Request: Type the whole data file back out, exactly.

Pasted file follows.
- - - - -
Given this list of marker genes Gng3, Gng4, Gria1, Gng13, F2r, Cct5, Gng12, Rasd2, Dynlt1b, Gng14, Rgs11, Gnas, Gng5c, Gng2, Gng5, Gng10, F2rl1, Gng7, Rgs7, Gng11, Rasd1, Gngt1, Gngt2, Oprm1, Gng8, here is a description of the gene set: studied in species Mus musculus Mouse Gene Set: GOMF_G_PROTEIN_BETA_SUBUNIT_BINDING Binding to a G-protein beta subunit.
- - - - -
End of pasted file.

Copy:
Given this list of marker genes Gng3, Gng4, Gria1, Gng13, F2r, Cct5, Gng12, Rasd2, Dynlt1b, Gng14, Rgs11, Gnas, Gng5c, Gng2, Gng5, Gng10, F2rl1, Gng7, Rgs7, Gng11, Rasd1, Gngt1, Gngt2, Oprm1, Gng8, here is a description of the gene set: studied in species Mus musculus Mouse Gene Set: GOMF_G_PROTEIN_BETA_SUBUNIT_BINDING Binding to a G-protein beta subunit.